Leverette, Marc. “Writing (After Derrdia [After McLuhan] After Joyce).” Communication and Critical / Cultural Studies.” 4.4 (2007): 343-62.
Leverette’s article is the most sustained comparison of McLuhan and Derrida that I have read, and he quite reasonably sees Joyce as the lynch-pin for the two. Leverette does a nice job of framing them both as medium theorists, although working from Joyce in very different directions.
As has been shown, while seemingly structural opposites of one another, in McLuhan and Derrida (and medium theory and deconstruction in general), we find formal, material, and philosophical similarities, thus questioning how two seemingly disparate approaches to mediation can be said to “supplement” one another without being swallowed by the other in aporetic, systemic, and logical negations. McLuhan’s “medium theory,” being materially open to historical interpretation from a phenomenological non-technologically deterministic and formally closed in its interpretation of communication form, and Derrida’s deconstruction, formally open and embracing undecidability and materially closed in its ontological underpinnings of media privileging, each to the other, embrace and deny the grave contradictions and similarities between them in the same breath. (356-57)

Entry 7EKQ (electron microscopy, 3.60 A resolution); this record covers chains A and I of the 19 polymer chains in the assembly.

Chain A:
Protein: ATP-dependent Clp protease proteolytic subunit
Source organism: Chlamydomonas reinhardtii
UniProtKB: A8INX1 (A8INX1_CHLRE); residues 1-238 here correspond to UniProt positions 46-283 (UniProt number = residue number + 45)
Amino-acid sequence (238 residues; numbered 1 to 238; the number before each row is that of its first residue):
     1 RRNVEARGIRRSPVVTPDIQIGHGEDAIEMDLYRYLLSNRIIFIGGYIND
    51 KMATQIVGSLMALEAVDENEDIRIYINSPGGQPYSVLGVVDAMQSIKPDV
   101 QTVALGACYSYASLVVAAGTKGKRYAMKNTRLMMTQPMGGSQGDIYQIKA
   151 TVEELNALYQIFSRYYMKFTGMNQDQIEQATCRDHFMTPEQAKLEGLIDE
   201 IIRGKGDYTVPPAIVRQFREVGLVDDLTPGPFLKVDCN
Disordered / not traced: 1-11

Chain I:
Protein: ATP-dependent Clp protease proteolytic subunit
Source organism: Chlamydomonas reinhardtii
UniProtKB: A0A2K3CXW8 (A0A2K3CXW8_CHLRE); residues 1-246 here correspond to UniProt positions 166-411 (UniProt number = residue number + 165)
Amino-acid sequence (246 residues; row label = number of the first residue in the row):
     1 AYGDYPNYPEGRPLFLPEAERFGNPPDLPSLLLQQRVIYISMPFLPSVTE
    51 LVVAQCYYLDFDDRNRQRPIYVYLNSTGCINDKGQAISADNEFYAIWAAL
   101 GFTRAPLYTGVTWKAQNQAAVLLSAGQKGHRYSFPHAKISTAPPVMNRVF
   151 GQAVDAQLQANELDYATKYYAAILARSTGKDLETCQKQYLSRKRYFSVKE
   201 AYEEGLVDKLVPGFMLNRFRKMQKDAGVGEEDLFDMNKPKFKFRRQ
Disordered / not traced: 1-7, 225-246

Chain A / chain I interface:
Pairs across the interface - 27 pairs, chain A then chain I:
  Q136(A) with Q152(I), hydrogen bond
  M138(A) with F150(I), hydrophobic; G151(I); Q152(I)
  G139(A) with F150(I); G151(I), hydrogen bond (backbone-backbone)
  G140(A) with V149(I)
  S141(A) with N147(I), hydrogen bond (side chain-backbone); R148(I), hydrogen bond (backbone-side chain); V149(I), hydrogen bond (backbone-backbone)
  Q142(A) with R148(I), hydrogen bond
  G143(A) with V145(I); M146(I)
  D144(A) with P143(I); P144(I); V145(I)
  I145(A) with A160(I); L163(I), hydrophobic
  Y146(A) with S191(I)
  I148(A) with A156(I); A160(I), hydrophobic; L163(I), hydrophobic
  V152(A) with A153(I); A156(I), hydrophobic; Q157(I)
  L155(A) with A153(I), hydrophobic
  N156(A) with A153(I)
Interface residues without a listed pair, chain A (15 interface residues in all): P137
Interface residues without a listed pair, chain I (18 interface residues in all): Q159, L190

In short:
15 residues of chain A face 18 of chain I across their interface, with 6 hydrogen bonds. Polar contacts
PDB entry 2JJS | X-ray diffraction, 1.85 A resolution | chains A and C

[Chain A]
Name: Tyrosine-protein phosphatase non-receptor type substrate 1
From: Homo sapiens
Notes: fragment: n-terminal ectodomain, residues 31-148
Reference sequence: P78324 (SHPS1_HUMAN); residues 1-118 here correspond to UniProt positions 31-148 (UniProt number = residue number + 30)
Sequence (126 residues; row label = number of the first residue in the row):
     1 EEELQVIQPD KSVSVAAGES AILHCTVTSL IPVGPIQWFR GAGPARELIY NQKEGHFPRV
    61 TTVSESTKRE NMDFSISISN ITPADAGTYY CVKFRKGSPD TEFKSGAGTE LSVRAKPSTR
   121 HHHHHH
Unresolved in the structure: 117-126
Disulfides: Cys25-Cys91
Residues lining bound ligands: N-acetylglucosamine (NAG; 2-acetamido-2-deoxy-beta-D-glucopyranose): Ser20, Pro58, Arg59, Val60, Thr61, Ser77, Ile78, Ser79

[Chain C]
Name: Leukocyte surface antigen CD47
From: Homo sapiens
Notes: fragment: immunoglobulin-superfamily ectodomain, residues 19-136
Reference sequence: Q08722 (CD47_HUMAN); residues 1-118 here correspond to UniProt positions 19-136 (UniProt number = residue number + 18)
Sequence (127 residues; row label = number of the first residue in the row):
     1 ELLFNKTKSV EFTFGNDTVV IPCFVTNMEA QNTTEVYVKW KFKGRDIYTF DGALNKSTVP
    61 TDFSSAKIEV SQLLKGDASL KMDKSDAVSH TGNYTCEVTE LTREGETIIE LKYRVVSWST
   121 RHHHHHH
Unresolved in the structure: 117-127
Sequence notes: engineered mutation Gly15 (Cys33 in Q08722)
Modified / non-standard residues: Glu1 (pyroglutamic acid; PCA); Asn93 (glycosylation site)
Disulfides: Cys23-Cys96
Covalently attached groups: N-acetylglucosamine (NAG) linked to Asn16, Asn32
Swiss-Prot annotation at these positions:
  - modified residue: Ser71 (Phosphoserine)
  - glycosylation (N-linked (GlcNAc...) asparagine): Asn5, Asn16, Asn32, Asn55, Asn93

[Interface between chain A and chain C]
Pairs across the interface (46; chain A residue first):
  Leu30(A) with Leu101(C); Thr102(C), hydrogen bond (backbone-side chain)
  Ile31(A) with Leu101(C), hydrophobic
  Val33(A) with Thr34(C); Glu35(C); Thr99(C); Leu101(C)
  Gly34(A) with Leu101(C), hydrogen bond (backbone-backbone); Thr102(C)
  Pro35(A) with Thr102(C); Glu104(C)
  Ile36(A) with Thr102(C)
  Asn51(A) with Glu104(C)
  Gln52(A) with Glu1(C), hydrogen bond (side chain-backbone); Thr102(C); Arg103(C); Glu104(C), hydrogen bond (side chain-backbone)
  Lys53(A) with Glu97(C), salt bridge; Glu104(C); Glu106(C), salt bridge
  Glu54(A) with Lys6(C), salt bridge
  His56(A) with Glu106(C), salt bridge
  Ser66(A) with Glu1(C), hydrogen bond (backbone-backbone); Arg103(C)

I generally agree with Leverette’s analysis, but I was surprised that he did not approach a comparison through “the medium is the massage” and “enframement.” Maybe that is the next step in his work, or maybe I can finally get around to exploring that topic in more detail. I do need to puzzle through some of Leverette’s analysis more to understand the nuances of his comparison.
His conclusion is enticing, and comes back to the question of what is “writing.”
It is an act of experiment, introspection, and invention. It is not simply about mimetic objectivity, linearity, rationality. It is about producing, desiring, images, flows, lines, tangles, “thithaways” and “hithaways,” effects, and affects. It is becoming. It is of course a kind of production of the I. But it is always a production of the Other. As Derrida writes, “. . . the image that is reflecting in me in the water is deformed, deforming: I am an other.”
And (in this case at least) the Other is always already a proximal and specific someone. (357-58)